As we mentioned in our previous post, the first time the use of this method was exactly 50 years ago, during the Apollo XIII mission to the moon. This historic mission was a failure because it failed to step on the satellite, but the several technical problems that put the astronauts’ lives at risk, made its rescue part of history as one of NASA’s greatest successes. Part of the success of the rescue was the use of a replica of the spacecraft in which the astronauts were travelling. This replica was used for tests and trials and also to develop tools that would make it possible for the astronauts to repair their spacecraft to get back to earth. 

Since then, 50 years ago, this technique has been developed in different areas and, thanks to new connection networks such as 5G, today it is one of the models that is growing most.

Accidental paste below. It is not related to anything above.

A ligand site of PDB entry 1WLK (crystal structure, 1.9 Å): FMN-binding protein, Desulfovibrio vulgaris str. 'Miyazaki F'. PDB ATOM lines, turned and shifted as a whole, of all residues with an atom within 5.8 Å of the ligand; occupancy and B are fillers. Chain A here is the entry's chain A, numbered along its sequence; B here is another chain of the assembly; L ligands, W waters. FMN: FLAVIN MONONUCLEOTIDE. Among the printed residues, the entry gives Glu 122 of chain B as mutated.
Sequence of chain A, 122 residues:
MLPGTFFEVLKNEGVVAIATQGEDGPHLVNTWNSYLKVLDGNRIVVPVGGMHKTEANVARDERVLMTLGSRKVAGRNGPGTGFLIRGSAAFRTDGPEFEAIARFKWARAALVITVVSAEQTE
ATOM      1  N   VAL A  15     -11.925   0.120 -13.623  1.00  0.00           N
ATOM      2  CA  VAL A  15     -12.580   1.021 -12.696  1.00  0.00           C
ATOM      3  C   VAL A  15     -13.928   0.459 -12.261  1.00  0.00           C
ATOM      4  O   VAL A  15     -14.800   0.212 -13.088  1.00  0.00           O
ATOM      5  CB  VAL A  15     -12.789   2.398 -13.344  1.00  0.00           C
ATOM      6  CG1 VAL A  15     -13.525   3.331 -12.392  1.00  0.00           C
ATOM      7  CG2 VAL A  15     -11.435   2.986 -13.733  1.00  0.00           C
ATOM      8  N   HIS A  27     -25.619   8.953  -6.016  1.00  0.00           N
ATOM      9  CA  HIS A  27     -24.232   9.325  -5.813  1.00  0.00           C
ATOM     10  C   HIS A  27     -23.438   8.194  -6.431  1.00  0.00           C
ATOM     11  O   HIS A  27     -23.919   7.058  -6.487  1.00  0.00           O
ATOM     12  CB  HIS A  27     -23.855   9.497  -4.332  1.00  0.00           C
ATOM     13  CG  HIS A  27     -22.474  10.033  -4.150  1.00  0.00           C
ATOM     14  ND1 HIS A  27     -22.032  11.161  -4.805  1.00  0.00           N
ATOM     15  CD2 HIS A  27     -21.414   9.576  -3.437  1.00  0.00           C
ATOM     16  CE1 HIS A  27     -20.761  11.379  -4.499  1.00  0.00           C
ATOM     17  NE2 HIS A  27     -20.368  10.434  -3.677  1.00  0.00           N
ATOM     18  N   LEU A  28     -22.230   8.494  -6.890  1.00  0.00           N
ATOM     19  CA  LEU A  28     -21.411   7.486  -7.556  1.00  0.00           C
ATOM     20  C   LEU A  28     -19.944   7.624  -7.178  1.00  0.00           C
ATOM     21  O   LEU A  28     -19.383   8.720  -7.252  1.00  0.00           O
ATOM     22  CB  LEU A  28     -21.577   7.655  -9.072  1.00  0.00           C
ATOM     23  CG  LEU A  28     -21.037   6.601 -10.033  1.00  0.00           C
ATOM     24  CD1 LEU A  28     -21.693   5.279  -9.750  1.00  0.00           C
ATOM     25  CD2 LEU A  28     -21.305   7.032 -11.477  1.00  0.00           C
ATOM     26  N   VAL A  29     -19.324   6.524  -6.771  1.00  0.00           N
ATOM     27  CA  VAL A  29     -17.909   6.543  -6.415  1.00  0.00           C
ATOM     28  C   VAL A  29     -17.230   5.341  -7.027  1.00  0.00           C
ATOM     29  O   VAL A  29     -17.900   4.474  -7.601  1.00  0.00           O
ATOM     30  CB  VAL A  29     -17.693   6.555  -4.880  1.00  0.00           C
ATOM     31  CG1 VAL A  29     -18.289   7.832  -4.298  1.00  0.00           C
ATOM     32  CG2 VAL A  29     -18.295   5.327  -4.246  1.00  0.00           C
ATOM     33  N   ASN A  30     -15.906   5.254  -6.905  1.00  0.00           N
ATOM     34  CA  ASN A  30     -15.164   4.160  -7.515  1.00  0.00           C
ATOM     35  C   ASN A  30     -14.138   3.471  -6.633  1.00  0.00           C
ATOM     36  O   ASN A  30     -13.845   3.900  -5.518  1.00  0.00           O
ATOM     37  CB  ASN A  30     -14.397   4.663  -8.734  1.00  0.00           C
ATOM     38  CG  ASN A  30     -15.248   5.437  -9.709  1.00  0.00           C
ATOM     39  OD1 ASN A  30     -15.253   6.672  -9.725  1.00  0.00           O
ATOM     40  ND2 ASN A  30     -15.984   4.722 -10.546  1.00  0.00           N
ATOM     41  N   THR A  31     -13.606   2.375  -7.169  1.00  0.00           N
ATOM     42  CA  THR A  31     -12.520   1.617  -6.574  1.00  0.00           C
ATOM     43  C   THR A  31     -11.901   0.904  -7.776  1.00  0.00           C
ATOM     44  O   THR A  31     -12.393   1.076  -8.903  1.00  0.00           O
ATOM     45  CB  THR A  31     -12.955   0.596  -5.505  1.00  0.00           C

One of the primary reasons Digital Twins technology is rapidly being adopted is that there are multiple use cases across the industrial enterprise: engineering, manufacturing and operations, and maintenance and service. Digital twins are made possible (and improved) by a multitude of Industry 4.0 technologies – IoT, AR, CAD, PLM, AI, edge computing, to name a few – to create a powerful tool that’s driving business value.

Want to know more? Check out these links:

What Is Digital Twin Technology – And Why Is It So Important? 

7 Amazing Examples of Digital Twin Technology In Practice

IBM explains what are Digital Twins 

MACHINE LEARNING

The definition of artificial intelligence depends on the concept of intelligence itself. Thus, we understand that its more general definition would be the sub-discipline of the field of computer science that seeks to create machines capable of imitating intelligent behaviour. This definition, first used in 1955, establishes the essence of this concept. But artificial intelligence is a complex field with multiple derivatives.